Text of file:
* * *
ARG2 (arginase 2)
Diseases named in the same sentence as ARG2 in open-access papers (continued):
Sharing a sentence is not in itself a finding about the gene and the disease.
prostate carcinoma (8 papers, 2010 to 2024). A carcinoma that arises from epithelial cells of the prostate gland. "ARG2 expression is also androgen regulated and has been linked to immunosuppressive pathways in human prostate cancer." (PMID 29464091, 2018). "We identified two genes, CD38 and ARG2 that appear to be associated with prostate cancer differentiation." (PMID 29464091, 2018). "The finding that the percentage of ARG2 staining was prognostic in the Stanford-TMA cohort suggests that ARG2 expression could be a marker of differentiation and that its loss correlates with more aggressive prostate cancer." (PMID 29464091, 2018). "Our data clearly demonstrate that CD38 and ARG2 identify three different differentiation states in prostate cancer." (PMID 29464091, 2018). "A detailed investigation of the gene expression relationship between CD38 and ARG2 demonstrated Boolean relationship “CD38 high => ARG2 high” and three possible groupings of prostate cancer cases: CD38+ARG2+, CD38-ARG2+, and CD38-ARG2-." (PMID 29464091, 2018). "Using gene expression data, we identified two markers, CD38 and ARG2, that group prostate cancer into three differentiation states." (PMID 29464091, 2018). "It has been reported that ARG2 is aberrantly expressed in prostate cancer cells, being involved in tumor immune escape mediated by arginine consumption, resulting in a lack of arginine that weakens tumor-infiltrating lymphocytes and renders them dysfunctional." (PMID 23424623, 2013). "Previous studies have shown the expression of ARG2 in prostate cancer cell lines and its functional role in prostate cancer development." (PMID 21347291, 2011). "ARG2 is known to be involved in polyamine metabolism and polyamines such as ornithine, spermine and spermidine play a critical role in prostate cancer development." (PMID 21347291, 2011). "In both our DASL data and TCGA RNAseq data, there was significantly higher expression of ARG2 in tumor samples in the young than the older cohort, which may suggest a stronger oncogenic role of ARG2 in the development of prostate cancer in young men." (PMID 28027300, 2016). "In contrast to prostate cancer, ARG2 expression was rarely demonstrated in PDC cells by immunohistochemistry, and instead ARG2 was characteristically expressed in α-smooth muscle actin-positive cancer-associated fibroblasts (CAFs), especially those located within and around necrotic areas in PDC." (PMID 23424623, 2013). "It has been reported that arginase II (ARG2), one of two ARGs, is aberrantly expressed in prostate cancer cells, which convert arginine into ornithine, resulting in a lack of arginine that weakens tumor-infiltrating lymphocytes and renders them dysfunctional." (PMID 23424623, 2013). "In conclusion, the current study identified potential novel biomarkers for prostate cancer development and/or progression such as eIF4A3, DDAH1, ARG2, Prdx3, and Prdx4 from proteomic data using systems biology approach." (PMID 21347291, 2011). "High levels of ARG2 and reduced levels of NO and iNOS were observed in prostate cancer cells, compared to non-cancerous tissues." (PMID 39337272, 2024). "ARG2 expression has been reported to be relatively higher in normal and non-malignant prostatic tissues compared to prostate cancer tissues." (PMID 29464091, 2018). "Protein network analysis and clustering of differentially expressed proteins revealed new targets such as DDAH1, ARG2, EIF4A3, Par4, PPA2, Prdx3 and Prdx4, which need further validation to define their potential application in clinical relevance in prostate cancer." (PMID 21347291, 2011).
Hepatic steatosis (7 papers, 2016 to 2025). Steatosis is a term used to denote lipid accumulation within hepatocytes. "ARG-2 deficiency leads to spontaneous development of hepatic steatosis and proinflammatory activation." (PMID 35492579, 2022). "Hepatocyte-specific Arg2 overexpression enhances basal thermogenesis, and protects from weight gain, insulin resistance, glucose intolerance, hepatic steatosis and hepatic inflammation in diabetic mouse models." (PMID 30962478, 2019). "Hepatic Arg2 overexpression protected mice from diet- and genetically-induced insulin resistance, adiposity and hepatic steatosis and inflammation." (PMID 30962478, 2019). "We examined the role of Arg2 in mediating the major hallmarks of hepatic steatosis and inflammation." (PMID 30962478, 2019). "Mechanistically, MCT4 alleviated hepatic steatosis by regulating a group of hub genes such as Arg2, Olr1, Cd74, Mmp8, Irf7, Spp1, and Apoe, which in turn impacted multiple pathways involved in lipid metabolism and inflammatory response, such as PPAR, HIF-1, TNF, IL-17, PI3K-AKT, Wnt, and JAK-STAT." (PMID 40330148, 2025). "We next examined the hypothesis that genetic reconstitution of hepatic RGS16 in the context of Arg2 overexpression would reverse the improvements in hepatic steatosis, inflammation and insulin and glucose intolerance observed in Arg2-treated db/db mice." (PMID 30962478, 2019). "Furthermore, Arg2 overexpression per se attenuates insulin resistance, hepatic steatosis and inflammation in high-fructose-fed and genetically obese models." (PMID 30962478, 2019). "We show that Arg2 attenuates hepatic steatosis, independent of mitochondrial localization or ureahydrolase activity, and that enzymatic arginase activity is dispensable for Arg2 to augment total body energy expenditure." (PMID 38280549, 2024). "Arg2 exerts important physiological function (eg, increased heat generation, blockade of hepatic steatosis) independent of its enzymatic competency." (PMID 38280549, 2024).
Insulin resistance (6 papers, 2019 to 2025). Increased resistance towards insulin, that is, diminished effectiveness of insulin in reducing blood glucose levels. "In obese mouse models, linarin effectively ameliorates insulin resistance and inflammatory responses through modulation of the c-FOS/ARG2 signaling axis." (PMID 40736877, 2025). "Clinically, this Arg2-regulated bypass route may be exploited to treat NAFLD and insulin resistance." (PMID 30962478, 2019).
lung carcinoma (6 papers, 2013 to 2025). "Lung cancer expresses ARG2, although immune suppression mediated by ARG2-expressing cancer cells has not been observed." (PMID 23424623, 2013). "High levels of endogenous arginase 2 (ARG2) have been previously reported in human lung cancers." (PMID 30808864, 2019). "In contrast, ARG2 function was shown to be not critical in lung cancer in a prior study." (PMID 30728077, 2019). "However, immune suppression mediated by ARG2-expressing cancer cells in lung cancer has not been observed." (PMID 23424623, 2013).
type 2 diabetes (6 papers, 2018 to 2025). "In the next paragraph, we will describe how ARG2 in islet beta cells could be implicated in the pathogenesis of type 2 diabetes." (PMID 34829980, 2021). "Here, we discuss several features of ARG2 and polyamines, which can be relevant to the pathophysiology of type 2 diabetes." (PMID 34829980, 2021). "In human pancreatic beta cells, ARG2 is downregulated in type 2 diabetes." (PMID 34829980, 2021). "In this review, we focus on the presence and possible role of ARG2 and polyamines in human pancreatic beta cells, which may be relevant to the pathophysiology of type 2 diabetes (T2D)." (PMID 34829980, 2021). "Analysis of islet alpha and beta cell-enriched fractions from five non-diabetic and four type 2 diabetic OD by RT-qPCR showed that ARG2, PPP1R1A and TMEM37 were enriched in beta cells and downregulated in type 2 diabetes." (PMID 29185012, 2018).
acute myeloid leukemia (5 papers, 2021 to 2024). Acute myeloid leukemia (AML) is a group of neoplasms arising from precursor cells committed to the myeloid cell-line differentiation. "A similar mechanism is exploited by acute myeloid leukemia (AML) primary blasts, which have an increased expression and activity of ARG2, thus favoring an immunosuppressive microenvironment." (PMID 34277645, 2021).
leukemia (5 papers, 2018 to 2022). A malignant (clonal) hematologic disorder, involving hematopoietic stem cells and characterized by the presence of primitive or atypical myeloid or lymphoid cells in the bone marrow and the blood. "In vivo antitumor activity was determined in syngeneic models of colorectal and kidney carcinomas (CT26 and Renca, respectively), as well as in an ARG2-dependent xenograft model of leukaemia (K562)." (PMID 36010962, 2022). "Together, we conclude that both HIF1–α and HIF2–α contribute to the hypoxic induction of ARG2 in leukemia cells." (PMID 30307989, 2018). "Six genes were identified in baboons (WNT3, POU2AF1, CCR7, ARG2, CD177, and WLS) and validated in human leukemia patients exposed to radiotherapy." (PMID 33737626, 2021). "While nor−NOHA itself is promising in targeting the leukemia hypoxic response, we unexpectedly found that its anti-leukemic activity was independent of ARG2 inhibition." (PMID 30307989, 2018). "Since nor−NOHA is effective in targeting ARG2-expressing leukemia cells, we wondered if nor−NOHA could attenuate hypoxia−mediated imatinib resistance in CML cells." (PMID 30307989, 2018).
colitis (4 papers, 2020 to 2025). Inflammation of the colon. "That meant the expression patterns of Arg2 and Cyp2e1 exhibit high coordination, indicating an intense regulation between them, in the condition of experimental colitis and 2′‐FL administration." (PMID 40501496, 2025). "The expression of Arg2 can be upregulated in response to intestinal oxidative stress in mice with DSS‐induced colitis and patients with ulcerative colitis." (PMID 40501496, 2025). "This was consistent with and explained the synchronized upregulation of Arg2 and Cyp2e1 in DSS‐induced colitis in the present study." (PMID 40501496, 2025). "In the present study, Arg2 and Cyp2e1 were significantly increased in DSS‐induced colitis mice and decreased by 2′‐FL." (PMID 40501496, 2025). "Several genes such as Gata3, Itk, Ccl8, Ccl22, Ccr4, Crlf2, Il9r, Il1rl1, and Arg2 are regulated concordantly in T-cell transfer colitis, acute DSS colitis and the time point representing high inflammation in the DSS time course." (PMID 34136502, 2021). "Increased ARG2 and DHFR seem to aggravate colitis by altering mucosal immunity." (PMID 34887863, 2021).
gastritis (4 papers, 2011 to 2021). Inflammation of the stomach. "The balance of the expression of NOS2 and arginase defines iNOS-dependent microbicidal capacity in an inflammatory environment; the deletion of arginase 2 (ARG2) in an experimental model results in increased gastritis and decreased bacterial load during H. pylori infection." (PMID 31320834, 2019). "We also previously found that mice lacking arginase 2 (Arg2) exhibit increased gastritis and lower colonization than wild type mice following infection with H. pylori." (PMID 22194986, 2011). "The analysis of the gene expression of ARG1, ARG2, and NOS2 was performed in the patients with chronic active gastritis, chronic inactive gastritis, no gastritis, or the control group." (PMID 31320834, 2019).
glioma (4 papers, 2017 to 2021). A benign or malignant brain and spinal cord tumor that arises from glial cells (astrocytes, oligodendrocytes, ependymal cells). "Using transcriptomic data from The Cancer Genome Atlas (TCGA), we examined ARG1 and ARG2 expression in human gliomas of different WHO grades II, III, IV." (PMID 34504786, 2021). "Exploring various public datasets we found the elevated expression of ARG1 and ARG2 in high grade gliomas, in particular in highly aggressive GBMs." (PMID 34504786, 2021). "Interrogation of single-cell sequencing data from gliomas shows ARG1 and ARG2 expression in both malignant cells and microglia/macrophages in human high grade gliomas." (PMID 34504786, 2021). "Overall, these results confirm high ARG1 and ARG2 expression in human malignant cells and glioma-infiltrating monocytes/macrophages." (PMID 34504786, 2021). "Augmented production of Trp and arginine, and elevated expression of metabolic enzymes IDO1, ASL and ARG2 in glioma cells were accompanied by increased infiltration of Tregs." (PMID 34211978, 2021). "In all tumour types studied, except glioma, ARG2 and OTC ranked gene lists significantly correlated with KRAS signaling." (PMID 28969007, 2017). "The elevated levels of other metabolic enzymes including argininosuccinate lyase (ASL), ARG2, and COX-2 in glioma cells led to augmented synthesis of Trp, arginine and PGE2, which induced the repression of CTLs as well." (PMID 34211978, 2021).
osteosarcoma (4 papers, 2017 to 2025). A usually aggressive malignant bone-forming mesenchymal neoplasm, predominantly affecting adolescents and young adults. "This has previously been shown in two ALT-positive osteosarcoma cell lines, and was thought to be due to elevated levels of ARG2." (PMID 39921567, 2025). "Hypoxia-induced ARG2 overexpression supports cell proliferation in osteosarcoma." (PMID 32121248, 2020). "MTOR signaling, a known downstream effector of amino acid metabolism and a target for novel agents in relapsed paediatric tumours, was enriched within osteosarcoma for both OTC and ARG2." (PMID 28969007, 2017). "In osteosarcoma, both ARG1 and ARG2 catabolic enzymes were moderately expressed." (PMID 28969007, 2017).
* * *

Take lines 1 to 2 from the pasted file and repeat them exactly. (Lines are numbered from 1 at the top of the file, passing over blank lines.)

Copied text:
ARG2 (arginase 2)
Diseases named in the same sentence as ARG2 in open-access papers (continued):